It is the only model of computation truly distinct from the classical computers we use today. A quantum computer doesn’t just run through classical recipes faster; it uses different recipes altogether. There is still uncertainty around quantum, but what is known is that quantum computing will tackle some important problems with unprecedented power.
It is this power and mystery that draws IQC faculty member David Gosset to the field.
Gosset began his PhD at the Massachusetts Institute of Technology (MIT) in 2006 with an undergraduate degree in physics and math under his belt. Computer science was boring to him until his supervisor Edward Farhi brought up a paper that demonstrated how a quantum scattering process could be a quantum algorithm. Once he saw the bigger questions that could be interrogated at the intersection of physics and computer science, Gosset was hooked.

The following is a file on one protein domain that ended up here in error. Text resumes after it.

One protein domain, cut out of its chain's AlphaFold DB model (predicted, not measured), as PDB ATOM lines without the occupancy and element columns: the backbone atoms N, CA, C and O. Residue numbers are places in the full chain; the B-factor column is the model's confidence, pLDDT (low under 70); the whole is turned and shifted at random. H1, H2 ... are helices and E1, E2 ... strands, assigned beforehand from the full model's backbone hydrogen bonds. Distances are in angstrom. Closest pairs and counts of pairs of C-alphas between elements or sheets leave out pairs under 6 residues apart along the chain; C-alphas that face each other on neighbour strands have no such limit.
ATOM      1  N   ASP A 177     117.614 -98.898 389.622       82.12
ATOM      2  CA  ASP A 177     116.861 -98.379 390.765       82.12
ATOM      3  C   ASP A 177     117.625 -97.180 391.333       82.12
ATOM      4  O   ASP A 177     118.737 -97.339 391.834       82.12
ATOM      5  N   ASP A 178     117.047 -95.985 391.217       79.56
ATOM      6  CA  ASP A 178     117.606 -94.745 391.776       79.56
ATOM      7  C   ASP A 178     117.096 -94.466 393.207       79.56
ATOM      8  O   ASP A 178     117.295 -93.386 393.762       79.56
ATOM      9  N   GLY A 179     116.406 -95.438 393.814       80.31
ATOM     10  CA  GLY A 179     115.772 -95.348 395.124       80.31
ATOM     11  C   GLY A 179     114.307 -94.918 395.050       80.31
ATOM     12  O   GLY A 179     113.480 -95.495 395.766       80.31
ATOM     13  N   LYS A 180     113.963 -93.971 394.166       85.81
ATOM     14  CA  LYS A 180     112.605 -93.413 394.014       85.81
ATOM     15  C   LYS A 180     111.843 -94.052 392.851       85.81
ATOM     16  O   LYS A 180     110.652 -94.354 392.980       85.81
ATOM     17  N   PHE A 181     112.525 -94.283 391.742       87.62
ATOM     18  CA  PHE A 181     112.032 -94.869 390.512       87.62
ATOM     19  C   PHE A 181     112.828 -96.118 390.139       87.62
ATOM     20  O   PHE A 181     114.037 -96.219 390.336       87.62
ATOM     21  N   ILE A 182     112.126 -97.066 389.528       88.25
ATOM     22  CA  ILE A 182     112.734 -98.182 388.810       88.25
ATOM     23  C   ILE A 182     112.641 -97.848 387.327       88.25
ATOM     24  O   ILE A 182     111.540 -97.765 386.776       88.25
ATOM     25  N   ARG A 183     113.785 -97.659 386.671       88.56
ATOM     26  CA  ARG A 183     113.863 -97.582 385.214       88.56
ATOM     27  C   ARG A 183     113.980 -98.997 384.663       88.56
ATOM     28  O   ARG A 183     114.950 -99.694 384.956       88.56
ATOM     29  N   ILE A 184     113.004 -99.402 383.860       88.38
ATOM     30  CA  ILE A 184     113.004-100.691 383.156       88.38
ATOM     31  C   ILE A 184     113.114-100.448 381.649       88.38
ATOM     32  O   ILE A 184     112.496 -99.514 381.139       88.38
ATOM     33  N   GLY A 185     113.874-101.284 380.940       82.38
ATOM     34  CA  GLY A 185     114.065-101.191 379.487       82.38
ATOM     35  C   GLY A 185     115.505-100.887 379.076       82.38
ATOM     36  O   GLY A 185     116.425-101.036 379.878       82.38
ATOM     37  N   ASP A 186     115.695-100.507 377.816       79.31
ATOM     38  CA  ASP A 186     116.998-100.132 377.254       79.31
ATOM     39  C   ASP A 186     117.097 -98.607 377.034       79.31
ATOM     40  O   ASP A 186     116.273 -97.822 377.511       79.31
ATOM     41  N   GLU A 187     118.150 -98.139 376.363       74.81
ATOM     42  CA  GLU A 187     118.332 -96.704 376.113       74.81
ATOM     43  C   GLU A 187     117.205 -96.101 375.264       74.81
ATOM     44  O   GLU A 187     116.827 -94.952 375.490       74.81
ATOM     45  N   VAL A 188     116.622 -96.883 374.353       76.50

Now at IQC as an associate professor in the Department of Combinatorics and Optimization, Gosset focuses on theoretical quantum computing research.
"Most of what I do is based on mathematical interest," says Gosset. "But once we do the theoretical work of developing an algorithm, many possible applications may open up."
The ultimate aim of the field of quantum computing is the development of universal, fault-tolerant quantum computers that can run any algorithm designed for them. Until that dream becomes reality, researchers hope to find uses for early-stage quantum devices that have serious constraints on their coherence times, noise levels and hardware.
"Much of the field of quantum algorithms is now wondering, what can we do with these devices?" says Gosset. "Some of the impact of my work is guiding the exploration of what we can make them do."
With new recipes, there’s no telling what we could cook up with quantum.